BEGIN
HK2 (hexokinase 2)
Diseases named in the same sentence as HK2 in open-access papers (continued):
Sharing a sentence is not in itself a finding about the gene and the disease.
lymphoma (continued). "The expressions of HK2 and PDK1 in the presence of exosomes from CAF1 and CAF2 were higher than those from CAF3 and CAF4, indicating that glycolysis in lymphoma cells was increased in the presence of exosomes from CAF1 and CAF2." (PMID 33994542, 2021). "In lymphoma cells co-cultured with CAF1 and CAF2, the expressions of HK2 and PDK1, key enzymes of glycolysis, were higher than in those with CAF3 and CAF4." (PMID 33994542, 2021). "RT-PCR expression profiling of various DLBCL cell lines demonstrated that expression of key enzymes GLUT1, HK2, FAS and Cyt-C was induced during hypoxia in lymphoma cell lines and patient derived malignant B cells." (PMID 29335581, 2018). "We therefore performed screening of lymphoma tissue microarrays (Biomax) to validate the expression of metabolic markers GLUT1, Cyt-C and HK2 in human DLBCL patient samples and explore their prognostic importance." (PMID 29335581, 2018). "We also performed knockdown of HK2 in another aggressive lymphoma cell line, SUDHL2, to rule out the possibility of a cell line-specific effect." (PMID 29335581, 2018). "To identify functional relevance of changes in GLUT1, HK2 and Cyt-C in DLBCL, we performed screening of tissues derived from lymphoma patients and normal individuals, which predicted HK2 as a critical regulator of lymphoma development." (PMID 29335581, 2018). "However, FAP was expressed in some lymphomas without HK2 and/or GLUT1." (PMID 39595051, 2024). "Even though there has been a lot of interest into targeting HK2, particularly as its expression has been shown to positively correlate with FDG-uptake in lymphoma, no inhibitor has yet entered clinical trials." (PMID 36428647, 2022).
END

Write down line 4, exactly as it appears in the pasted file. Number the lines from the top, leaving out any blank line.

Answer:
lymphoma (continued). "The expressions of HK2 and PDK1 in the presence of exosomes from CAF1 and CAF2 were higher than those from CAF3 and CAF4, indicating that glycolysis in lymphoma cells was increased in the presence of exosomes from CAF1 and CAF2." (PMID 33994542, 2021). "In lymphoma cells co-cultured with CAF1 and CAF2, the expressions of HK2 and PDK1, key enzymes of glycolysis, were higher than in those with CAF3 and CAF4." (PMID 33994542, 2021). "RT-PCR expression profiling of various DLBCL cell lines demonstrated that expression of key enzymes GLUT1, HK2, FAS and Cyt-C was induced during hypoxia in lymphoma cell lines and patient derived malignant B cells." (PMID 29335581, 2018). "We therefore performed screening of lymphoma tissue microarrays (Biomax) to validate the expression of metabolic markers GLUT1, Cyt-C and HK2 in human DLBCL patient samples and explore their prognostic importance." (PMID 29335581, 2018). "We also performed knockdown of HK2 in another aggressive lymphoma cell line, SUDHL2, to rule out the possibility of a cell line-specific effect." (PMID 29335581, 2018). "To identify functional relevance of changes in GLUT1, HK2 and Cyt-C in DLBCL, we performed screening of tissues derived from lymphoma patients and normal individuals, which predicted HK2 as a critical regulator of lymphoma development." (PMID 29335581, 2018). "However, FAP was expressed in some lymphomas without HK2 and/or GLUT1." (PMID 39595051, 2024). "Even though there has been a lot of interest into targeting HK2, particularly as its expression has been shown to positively correlate with FDG-uptake in lymphoma, no inhibitor has yet entered clinical trials." (PMID 36428647, 2022).